A strange, dreamlike day, this.
I awoke from vivid dreams of being back in college, in the company of a girl I never knew: straight black hair, dark and distant eyes, aloof and openly hostile and strangely compelling — a mix of Aliera from Jane Yolen’s Foiled and something else entirely. She kept insisting that I had to “zap the bat,” whatever that meant; her respect for me depended on it. I had to “zap the bat, zap the bat.” And perhaps I even knew what she meant. Then we went out to dinner, and the restaurant of her choice turned out to be a cafeteria serving ham-and-jelly sandwiches.
Awake, I daydreamed about Barbara Gowdy’s novel The White Bone, which I’ve just finished, and obsessed over the pain and anguish of its great-hearted elephant characters. Then I thought about animal morality again, and animal consciousness, and looked at videos of chimps and elephants mourning their dead. We spend too much effort, I thought, ascribing intention and emotion to the wrong things — to the weather, to volcanoes and earthquakes, to God — and not enough effort in recognizing minds where they do exist: in the animals we live with, the ones we gape at in their enclosures, the ones we see pixelated onscreen. We are surrounded by their dreams.
Then, tonight, a lovely dinner with my wife, at a French restaurant called Robin des Bois whose decor absolutely astonished me: a junkyard of odds and ends, seemingly thrown thoughtlessly together, perfectly unintelligible and yet making perfect sense. A giant bottle in the entryway. An enormous, low-hanging crystal chandelier. Beyond that, a chipped statue of the Madonna and Child. Behind it, a pair of kitschy plastic swordfish hanging on the walls. An old Coca-Cola sign. The enormous face of Jimi Hendrix in the bathroom, watching you pee, while a sticker slapped casually on the mirror demanded “No Smokin’.” The music was a mishmash of old Kinks and ’80s New Wave and some recent, jittery stuff that neither of us recognized. The menu covers featured paintings of women in Bettie Page pinup poses. My wife had a ginger martini and I had a Pomigo (Stoli Orange, pomegranate juice, and lime), which added a dreamlike haze to the dream.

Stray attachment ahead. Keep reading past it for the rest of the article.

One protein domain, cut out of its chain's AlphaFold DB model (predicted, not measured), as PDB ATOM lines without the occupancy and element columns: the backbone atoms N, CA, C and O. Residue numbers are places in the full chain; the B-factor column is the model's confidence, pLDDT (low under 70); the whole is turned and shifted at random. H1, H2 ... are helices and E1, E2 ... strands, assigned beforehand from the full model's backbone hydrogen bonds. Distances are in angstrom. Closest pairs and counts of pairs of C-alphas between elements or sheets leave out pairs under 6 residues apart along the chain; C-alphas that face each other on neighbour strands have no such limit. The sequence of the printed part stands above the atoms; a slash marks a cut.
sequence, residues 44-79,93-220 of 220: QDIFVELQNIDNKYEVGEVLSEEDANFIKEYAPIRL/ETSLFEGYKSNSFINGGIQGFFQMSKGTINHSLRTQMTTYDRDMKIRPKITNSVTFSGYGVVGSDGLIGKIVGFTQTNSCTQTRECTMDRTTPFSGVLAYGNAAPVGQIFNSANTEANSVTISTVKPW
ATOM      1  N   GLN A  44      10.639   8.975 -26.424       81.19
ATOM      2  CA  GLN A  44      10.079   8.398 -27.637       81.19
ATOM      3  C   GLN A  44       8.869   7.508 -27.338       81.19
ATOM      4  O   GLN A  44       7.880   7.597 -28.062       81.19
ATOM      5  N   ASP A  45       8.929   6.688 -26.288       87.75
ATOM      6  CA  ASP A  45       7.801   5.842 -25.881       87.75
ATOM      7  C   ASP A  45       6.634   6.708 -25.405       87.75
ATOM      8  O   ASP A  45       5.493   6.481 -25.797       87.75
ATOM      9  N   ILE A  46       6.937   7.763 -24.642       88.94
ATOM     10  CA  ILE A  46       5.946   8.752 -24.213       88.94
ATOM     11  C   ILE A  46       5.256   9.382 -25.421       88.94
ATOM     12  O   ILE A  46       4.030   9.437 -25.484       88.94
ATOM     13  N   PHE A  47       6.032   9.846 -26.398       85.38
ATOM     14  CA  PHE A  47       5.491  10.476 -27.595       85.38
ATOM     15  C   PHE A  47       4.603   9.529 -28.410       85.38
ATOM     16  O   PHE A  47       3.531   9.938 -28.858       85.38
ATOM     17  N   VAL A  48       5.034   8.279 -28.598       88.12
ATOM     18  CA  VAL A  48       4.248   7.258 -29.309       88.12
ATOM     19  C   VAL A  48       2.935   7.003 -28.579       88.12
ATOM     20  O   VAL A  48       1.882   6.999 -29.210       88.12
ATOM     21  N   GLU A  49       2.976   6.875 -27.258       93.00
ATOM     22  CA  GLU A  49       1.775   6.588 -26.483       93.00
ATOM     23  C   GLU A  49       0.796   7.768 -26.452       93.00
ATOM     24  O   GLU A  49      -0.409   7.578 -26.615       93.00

(The excellent food, at least, felt real. Much better than ham-and-jelly sandwiches, and with much better company.)
Walking home, slightly drunk, holding hands, focusing on the single bright star in the cursedly light-polluted New York sky. No, not a star, not twinkling, but a planet, shining steadily: Venus, the Evening Star. At a street corner we stopped for a family biking past, Mom and Dad and Big Brother on separate bikes, and a little toddler strapped into his seat behind Mom’s, saying: “Mom, you said there were no bad people in New York, and you lied!” But said, somehow, without reproach or condemnation; with the matter-of-factness of an ethnographer making notes on the strange people around him and the strange things they say.
On this strange day of dreams and half-dreams, in this strange and dreamlike city.
(Image credit: Dreaming in Technicolor)